Gender-responsive care saves lives | Blogs

Seven years ago, I stood before the Tennessee General Assembly testifying that trans people should use the bathroom according to their gender. Seven years later, the Tennessee legislature is back, only this time trying to change medical standards of care in Tennessee to make it harder for trans youth to access gender-affirming health care.

What is gender-affirming care? Gender-affirming care is health care that meets the physical, social, and mental health needs of transgender people while affirming their gender identity. This type of health care often includes hormone therapy and puberty blockers for trans youth, a type of care that the Tennessee legislature is trying to change and criminalize, undermining the decision-making power of parents and trans youth.

Gender-affirming care has been proven to improve the well-being of trans youth and is considered vital for many. Gender-affirming care is considered best practice in medical care because denial of such care can be life-threatening.

Studies show that banning gender-affirming care contributes to depression, social isolation, self-hatred, risk of self-harm and suicidal behavior.

Additionally, a recent study showed that trans youth receiving gender-affirming hormone therapy reported a lower likelihood of experiencing depression and attempting suicide in the past year.

Medical institutions — unlike the Tennessee legislature — agree that safely guided gender-affirming care for trans youth is not a criminal offense, but standard, ethical practice.

These institutions include the American Medical Society, American Psychological Society, American Psychiatric Association, American Academy of Pediatrics, and Endocrine Society. If this bill were to pass, it would create a new, stricter standard of care, criminalizing any doctor who deviates from the new standard, even with parental consent.

As a researcher and social work professional, I have worked directly with trans youth and at some point in my life was a trans youth. When I worked with trans youth in the state of Tennessee, I was often the only person in their corner.

Most of them were in foster care because they had been kicked out of their homes by unsupportive parents.

And all of them, from the age of 18, have sought care that affirms their gender.

Even for me, regardless of input from the Tennessee Legislature, I would have transitioned and sought gender-affirming care as soon as I was able. Luckily, I had and still have a supportive family when I started hormone therapy and underwent gender-affirming chest surgery. Having the support of those around me allowed me to become the person I always wanted to be.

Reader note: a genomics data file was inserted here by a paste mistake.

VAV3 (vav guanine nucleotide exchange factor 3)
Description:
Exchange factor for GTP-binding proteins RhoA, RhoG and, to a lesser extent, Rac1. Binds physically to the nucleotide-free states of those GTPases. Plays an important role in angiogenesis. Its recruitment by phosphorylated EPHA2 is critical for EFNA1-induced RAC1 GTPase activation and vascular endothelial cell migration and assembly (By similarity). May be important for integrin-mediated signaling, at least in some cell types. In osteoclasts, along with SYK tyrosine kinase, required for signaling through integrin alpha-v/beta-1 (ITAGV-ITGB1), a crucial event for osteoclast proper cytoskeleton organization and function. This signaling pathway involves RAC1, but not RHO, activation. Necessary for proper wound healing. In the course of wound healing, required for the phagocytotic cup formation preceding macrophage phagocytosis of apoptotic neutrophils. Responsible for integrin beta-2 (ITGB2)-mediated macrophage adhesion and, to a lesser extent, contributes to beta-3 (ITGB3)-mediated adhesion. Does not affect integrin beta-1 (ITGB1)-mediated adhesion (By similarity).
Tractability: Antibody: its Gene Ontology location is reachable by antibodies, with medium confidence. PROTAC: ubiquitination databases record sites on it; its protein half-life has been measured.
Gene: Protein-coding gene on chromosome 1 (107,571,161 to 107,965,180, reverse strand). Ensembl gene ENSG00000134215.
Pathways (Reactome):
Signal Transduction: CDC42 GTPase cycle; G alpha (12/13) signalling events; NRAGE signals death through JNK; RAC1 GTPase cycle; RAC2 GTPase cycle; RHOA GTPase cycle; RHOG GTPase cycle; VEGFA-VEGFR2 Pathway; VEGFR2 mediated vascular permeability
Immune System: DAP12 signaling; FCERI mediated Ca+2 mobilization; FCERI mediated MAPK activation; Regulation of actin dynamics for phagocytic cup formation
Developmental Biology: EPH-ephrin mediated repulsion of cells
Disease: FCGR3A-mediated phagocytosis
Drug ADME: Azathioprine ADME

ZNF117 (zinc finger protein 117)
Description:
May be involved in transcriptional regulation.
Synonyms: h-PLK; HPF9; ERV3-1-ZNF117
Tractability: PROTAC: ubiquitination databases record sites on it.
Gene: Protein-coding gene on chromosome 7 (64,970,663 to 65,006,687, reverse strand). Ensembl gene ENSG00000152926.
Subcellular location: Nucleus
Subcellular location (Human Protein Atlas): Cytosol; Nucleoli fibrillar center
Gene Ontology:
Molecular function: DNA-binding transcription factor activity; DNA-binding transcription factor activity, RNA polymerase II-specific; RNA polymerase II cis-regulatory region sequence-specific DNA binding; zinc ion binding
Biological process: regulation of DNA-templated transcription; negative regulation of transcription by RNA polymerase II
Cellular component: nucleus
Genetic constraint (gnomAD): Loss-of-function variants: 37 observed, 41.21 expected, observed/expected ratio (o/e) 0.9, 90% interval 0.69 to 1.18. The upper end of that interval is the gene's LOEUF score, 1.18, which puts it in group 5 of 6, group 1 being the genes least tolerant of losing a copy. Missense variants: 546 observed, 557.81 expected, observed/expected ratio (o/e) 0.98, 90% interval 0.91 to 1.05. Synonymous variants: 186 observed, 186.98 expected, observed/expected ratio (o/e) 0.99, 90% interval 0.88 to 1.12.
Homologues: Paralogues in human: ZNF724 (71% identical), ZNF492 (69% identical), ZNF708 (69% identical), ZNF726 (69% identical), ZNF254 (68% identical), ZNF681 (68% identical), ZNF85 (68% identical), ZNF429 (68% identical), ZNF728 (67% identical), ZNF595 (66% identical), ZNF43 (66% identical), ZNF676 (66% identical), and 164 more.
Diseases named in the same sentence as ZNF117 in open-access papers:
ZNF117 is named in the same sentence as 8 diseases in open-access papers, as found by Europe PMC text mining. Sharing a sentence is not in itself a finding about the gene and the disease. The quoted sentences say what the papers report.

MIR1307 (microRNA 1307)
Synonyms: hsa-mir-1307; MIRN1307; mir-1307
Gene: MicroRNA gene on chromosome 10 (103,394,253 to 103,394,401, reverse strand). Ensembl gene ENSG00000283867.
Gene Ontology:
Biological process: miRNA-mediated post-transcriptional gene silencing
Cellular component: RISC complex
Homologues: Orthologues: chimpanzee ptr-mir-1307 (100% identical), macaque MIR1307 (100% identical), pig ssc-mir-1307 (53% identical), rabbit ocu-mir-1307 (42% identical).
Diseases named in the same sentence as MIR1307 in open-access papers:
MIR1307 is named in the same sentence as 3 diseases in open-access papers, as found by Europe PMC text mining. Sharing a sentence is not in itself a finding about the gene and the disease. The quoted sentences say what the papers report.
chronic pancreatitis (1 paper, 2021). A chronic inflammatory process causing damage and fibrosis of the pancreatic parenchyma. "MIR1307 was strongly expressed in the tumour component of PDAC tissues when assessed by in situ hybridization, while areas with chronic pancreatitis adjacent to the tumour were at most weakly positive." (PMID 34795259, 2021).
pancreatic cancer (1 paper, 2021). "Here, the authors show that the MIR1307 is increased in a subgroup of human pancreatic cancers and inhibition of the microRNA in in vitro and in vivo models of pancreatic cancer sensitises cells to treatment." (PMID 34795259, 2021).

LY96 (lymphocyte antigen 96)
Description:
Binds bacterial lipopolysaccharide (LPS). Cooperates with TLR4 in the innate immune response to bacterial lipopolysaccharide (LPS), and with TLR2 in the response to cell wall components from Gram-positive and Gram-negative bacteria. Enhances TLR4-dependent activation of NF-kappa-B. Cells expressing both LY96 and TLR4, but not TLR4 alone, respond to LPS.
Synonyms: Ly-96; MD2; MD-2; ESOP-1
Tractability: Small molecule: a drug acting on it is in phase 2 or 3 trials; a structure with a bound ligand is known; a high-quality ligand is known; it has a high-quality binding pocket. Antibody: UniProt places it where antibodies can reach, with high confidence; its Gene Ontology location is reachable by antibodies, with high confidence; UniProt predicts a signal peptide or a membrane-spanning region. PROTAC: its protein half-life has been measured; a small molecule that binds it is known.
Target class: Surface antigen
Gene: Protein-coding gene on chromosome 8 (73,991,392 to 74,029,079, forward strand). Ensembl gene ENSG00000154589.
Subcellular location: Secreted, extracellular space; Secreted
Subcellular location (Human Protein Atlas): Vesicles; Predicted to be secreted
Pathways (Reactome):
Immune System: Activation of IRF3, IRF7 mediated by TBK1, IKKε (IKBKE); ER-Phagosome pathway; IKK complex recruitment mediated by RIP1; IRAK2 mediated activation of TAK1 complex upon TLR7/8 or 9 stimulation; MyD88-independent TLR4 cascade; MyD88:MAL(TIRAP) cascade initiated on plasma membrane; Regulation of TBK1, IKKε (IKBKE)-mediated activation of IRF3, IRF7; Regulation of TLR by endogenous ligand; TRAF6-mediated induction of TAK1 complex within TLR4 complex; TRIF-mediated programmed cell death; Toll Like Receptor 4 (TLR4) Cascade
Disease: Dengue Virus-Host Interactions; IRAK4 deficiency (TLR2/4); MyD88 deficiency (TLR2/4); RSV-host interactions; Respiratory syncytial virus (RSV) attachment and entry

In a world that can be cruel and even violent towards trans people, the best thing friends, families and even state legislatures can do is support young people as they grow into the person they want to be. . Our existence as trans people is not a criminal offence. And our right to gender-affirming care, with medical advice, should not be a criminal offence.

The proposed bill, House Bill 578, is a solution to create a problem that does not exist. The basis of this bill is strictly political and not medical. If it were medical, lawmakers would listen to medical experts and institutions, and not be fueled by violent political desires to attack an already vulnerable community.

Everyone in Tennessee has the right to seek ethical health care, including trans youth and their families. The state of Tennessee — especially legislators with little or no medical training — should not unilaterally change the standards of care established by medical institutions. If this bill passes, giving Tennessee lawmakers the ability to make medical decisions for Tennessee residents, what medical decision will they attempt to make next? Why should a state legislature have a say in an individual’s personal medical decisions?

Take action now by emailing lawmakers encouraging the House Health Committee to vote NO on HB578 on February 9. And if you want to go further, ask your legislator to focus on problems that actually exist and affect the people of Tennessee rather than creating solutions to problems that don’t exist.

Brendon T. Holloway grew up in Kingsport and earned a bachelor’s degree in social work from Middle Tennessee State University. Holloway is a trans person, social worker, and current board member of the Tennessee Equality Project.

Comments are closed.